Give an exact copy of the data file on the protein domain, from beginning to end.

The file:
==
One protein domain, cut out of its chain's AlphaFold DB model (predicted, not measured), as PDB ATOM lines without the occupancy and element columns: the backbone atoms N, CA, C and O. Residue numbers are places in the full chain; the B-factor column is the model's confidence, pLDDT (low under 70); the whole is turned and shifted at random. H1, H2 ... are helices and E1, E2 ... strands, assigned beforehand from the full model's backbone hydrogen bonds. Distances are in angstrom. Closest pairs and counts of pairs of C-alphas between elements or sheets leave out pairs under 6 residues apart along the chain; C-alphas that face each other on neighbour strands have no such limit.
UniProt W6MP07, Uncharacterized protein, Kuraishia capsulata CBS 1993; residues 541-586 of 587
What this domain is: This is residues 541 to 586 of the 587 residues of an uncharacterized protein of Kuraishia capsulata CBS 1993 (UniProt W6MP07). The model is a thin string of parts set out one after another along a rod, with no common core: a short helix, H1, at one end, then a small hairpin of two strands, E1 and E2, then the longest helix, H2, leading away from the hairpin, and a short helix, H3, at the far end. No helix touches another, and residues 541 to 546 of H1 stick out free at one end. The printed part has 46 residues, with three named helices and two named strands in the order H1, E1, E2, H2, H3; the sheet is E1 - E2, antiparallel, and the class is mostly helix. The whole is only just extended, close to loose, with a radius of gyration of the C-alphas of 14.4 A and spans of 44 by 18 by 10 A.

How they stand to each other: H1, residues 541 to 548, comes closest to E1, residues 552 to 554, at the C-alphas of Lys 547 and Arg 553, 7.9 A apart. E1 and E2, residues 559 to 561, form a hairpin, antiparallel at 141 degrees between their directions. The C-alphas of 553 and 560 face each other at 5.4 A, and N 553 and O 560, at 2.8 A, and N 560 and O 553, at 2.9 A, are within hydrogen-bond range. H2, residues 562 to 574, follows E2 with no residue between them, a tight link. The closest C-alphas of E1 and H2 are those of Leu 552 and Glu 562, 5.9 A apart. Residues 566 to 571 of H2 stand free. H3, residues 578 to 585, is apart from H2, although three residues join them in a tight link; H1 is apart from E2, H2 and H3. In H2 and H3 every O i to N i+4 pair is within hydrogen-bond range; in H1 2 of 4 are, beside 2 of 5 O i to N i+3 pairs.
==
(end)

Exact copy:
One protein domain, cut out of its chain's AlphaFold DB model (predicted, not measured), as PDB ATOM lines without the occupancy and element columns: the backbone atoms N, CA, C and O. Residue numbers are places in the full chain; the B-factor column is the model's confidence, pLDDT (low under 70); the whole is turned and shifted at random. H1, H2 ... are helices and E1, E2 ... strands, assigned beforehand from the full model's backbone hydrogen bonds. Distances are in angstrom. Closest pairs and counts of pairs of C-alphas between elements or sheets leave out pairs under 6 residues apart along the chain; C-alphas that face each other on neighbour strands have no such limit.
UniProt W6MP07, Uncharacterized protein, Kuraishia capsulata CBS 1993; residues 541-586 of 587
What this domain is: This is residues 541 to 586 of the 587 residues of an uncharacterized protein of Kuraishia capsulata CBS 1993 (UniProt W6MP07). The model is a thin string of parts set out one after another along a rod, with no common core: a short helix, H1, at one end, then a small hairpin of two strands, E1 and E2, then the longest helix, H2, leading away from the hairpin, and a short helix, H3, at the far end. No helix touches another, and residues 541 to 546 of H1 stick out free at one end. The printed part has 46 residues, with three named helices and two named strands in the order H1, E1, E2, H2, H3; the sheet is E1 - E2, antiparallel, and the class is mostly helix. The whole is only just extended, close to loose, with a radius of gyration of the C-alphas of 14.4 A and spans of 44 by 18 by 10 A.

How they stand to each other: H1, residues 541 to 548, comes closest to E1, residues 552 to 554, at the C-alphas of Lys 547 and Arg 553, 7.9 A apart. E1 and E2, residues 559 to 561, form a hairpin, antiparallel at 141 degrees between their directions. The C-alphas of 553 and 560 face each other at 5.4 A, and N 553 and O 560, at 2.8 A, and N 560 and O 553, at 2.9 A, are within hydrogen-bond range. H2, residues 562 to 574, follows E2 with no residue between them, a tight link. The closest C-alphas of E1 and H2 are those of Leu 552 and Glu 562, 5.9 A apart. Residues 566 to 571 of H2 stand free. H3, residues 578 to 585, is apart from H2, although three residues join them in a tight link; H1 is apart from E2, H2 and H3. In H2 and H3 every O i to N i+4 pair is within hydrogen-bond range; in H1 2 of 4 are, beside 2 of 5 O i to N i+3 pairs.